This post was published at Zero Hedge on 09/21/2014.

USDJPY Opens At 6-Year Highs, Extreme ‘Relative Strength’ Signals 30% Drop Potential

USDJPY has been on a tear in recent weeks. Since China unleashed QE-lite, JPY and CNY have greatly diverged with USDJPY breaking above 109 and pushing six-year highs. This recent ‘relative strength’ is the most extreme overbought for the currency pair since early 2001 – which saw USDJPY plunge 30% in the following six months. The tick-for-tick rise in Japan’s stock market also broke a 9-month almost-perfect analog with the last time the nation raised its consumption tax.
Perhaps even more worrying in the world of FX trading, ECB Governing Council member Ignazio Visco told the G-20 that it may not need to add stimulus measures after steps in the past three months pushed down the euro noting that “there may not be a next step,” since he explains, the ECB was “bold enough to reduce interest rates to a level that was unexpected to the market.”
The extent of the exchange rate’s fall is “more or less, given the moves that were done between June and September, the right response,” said Visco, who also heads Italy’s central bank, but added very Japan-like, “the ECB isn’t targeting any exchange-rate level.” That is not what the EUR shorts will want to hear.
USDJPY is at six-year highs with RSI at its most extreme overbought since 2001 – which saw a 30% decline in the next 6 months.

This post was published at Zero Hedge on 09/21/2014.

Desperate Acts to Retain the Paper Monetary System

Within the current global economic environment, central bankers – of the world’s developed economies and those of emerging markets alike – remain obsessed with the struggle to incorporate monetary policies which will engender renewed gross domestic product (GDP) growth in their respective economies. These central bankers have been led by the example of the U. S. Federal Reserve, whose implementation of a multi-year quantitative easing program, i.e. the $4.5 trillion (U. S.) purchase of U. S Treasurys and mortgage-backed securities, has been coupled with the maintenance of historically low administered interest rates; such as the present 0% – 0.25% range for the Federal Funds Rate. Complicating the global GDP growth challenge has been the persistent increase in the debt levels of many sovereign credits, once again led by the United States, whose national debt level now exceeds $16.8 trillion (U. S.) – that’s $16,800,000,000,000 (U. S.). Within the context of the above, it behooves us to visit a few historic examples of paper money systems which, while well-marketed, met with an inglorious fate.

This post was published at Gold-Eagle on September 21, 2014.

The Fed Then And Now – Remembering William McChesney Martin, Jr.

Submitted by Erico Tavares of Linares & Co.
The Fed Then and Now – Remembering William McChesney Martin, Jr.
These days, central banks have become so intertwined with the economy and capital markets that every word uttered by just about any senior Federal Reserve official is endlessly scrutinized to gauge what their next step might be.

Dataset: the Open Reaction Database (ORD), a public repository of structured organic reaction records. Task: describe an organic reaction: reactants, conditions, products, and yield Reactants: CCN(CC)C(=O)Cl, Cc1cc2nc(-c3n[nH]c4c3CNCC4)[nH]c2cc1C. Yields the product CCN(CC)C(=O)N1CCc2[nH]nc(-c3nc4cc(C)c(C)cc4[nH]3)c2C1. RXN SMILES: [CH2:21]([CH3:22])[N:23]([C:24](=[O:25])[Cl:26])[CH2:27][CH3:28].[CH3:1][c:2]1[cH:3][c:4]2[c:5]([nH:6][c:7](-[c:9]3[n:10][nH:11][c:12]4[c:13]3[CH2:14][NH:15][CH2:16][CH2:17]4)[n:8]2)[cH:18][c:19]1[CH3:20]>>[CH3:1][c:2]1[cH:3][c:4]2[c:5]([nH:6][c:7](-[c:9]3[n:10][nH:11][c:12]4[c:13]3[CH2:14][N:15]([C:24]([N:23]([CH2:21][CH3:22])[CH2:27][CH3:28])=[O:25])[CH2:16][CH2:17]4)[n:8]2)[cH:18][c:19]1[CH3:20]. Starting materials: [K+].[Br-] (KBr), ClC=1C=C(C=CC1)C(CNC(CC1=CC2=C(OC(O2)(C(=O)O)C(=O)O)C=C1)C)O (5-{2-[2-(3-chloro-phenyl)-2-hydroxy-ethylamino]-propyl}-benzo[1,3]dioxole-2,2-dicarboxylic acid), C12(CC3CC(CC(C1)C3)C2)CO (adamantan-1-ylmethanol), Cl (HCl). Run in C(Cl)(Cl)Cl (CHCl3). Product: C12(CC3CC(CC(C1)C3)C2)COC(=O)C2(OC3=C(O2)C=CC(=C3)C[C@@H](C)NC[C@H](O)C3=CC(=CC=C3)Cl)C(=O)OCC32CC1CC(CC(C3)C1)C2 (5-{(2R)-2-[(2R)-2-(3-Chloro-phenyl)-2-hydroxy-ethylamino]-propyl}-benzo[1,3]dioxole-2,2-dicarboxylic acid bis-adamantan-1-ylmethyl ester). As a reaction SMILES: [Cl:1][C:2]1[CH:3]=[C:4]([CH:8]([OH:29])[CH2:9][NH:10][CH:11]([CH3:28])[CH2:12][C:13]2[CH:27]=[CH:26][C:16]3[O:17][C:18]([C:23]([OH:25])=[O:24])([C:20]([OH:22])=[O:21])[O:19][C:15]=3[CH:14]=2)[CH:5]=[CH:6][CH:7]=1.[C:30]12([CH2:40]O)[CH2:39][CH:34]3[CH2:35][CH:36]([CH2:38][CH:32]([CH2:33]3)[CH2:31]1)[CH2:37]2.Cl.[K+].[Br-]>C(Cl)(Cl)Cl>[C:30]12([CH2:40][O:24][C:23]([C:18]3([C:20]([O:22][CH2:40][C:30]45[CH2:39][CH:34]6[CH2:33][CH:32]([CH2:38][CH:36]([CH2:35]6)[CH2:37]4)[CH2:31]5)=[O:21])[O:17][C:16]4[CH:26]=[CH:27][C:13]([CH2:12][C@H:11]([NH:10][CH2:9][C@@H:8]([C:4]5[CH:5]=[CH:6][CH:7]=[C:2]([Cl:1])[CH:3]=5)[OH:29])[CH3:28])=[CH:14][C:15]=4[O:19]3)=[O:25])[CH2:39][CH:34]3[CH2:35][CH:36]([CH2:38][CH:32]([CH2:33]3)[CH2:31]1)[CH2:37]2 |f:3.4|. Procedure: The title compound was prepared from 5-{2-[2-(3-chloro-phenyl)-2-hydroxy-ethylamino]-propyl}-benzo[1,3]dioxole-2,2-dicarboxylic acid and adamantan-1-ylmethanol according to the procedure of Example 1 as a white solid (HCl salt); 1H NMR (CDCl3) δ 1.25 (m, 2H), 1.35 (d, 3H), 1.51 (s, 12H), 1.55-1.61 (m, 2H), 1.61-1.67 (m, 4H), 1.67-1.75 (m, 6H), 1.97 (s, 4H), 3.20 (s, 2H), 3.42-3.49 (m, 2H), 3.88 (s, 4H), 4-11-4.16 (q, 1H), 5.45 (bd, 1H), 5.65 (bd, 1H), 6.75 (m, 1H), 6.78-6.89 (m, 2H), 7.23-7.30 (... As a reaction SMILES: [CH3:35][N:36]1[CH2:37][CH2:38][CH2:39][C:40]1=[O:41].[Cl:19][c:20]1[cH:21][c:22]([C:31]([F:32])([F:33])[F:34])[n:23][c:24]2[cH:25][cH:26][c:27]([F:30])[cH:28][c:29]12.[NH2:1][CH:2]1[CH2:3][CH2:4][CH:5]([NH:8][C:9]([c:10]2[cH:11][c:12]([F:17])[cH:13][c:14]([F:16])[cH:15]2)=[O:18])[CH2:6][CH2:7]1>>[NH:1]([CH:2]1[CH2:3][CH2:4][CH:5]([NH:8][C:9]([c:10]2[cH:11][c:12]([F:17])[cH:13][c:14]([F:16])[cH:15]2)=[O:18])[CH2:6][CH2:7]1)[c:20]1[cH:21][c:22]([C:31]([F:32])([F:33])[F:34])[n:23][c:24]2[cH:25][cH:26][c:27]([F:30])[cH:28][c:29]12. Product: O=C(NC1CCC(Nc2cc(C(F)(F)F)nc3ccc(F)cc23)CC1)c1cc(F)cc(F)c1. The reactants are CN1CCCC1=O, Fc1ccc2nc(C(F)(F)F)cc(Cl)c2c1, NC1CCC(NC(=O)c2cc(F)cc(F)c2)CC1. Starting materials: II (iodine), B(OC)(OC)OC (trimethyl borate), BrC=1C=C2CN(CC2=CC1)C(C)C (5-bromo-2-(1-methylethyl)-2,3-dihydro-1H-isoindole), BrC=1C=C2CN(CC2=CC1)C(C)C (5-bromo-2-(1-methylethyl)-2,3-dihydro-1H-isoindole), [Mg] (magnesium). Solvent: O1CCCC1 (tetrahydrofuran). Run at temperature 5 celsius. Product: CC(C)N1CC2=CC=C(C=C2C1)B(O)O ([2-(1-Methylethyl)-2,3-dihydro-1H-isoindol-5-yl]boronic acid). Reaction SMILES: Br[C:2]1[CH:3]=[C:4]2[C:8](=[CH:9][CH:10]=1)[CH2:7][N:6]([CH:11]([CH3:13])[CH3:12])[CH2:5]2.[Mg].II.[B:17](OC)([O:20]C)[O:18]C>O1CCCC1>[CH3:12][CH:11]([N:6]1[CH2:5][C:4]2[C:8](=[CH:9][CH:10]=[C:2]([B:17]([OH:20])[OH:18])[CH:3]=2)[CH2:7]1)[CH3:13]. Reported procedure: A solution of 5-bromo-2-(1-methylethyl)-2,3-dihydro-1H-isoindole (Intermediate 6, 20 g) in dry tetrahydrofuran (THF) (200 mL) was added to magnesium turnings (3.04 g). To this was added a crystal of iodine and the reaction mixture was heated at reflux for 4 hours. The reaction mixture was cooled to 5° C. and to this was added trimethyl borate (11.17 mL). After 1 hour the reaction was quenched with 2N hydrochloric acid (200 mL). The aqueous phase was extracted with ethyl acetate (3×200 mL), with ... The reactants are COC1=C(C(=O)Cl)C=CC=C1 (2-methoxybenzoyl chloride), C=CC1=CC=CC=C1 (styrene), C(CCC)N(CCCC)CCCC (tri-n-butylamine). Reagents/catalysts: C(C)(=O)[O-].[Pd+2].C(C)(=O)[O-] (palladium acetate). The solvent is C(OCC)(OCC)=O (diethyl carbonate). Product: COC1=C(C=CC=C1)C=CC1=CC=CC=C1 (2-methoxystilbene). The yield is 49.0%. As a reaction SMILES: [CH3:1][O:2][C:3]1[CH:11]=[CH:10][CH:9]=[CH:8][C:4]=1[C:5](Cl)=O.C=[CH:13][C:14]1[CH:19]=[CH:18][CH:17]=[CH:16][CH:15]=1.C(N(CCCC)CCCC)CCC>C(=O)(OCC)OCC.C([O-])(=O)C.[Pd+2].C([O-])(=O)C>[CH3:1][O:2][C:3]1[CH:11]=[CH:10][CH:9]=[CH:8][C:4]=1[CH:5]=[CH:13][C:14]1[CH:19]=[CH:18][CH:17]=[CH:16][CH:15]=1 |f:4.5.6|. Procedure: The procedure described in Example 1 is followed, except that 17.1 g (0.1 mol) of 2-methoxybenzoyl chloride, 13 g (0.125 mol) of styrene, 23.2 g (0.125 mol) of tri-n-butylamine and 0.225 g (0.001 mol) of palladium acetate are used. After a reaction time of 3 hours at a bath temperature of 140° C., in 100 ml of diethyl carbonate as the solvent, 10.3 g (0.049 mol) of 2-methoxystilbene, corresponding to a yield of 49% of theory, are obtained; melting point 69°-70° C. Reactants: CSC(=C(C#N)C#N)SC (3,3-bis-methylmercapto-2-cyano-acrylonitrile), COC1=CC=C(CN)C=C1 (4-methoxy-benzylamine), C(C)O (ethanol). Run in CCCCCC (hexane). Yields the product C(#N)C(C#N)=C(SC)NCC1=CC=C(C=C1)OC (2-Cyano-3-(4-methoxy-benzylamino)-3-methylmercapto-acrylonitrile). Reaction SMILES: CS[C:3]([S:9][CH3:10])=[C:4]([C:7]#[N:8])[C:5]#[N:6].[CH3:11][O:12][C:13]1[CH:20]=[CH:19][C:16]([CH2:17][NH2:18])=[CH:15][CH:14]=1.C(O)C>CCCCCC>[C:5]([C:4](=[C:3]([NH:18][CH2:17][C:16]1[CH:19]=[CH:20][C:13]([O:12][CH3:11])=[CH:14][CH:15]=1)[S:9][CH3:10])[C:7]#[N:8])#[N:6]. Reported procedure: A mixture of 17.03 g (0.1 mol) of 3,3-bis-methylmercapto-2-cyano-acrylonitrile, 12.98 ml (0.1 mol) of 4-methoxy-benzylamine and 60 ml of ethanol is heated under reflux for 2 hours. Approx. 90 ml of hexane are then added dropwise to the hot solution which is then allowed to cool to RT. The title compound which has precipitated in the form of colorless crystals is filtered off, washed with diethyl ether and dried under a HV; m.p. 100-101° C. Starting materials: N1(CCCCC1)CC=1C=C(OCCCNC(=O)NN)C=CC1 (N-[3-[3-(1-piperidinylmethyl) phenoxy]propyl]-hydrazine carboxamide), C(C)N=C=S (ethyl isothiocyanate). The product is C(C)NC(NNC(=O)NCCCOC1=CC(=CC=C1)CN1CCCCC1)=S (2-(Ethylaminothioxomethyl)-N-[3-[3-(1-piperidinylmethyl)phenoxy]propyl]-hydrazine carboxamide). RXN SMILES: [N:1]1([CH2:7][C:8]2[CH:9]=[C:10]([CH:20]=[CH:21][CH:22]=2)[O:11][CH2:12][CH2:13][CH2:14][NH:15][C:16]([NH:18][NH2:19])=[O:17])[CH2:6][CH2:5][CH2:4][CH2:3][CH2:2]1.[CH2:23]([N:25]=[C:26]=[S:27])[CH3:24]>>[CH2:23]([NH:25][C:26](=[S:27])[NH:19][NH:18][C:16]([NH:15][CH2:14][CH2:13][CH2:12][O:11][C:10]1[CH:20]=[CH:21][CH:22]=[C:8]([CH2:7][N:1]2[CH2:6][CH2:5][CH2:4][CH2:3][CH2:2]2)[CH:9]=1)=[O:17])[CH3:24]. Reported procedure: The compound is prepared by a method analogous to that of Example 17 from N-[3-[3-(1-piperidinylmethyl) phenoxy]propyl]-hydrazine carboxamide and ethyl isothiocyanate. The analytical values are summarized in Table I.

But it wasn’t always like this. There were times when the Fed actively defended the strict independence of monetary policy, as well as the role of free markets in creating prosperity and even preserving civil liberties. And those were the days of William McChesney Martin, Jr.
An Experienced Central Banker
Born in 1906, Martin was associated with the Fed from the very start. His father, a prominent banker from St. Louis, was part of the team that helped write the Federal Reserve Act and subsequently served as President of the Federal Reserve Bank of St. Louis from 1929 to 1941.
After graduating from Yale with a B. A. degree in Latin and English, Martin started his professional career at the Fed of his native St. Louis. He then left to become the head of the statistics department at A. G. Edwards & Sons, a local brokerage firm. He was promoted to partner just after two years, marking the beginning of a meteoric rise in the world of finance. He moved to New York to become the firm’s representative at the New York Stock Exchange, and eventually became the first paid President of the latter at the tender age of 31 – prompting the newspapers to label him the “boy wonder of Wall Street’.

This post was published at Zero Hedge on 09/21/2014.

ECB Executive Board Urges Germany to Borrow and Spend

In a foolish as well as never-ending attempt to prevent price deflation and revive growth, the ECB Urges Berlin to Cut Taxes and Spend.
Berlin has hit back at calls from a top European Central Bank official urging Germany to spend more to help the eurozone escape from its economic malaise.
In one of the most politically charged statements to come from the central bank, Benot Cur, a member of the ECB’s executive board, urged Berlin to increase borrowing in order to support investment and cut taxes.
The article follows calls by ECB president Mario Draghi last month for governments to match the central bank’s steps in loosening monetary policy with growth-boosting measures. However, Mr Cur and Mr Asmussen have gone further than Mr Draghi, who stopped short of asking Germany to raid its fiscal coffers.

This post was published at Global Economic Analysis on Sunday, September 21, 2014.

Monetary Inflation And The Stock Market

Concerning bull markets; what is the prime mover driving share prices higher over the decades: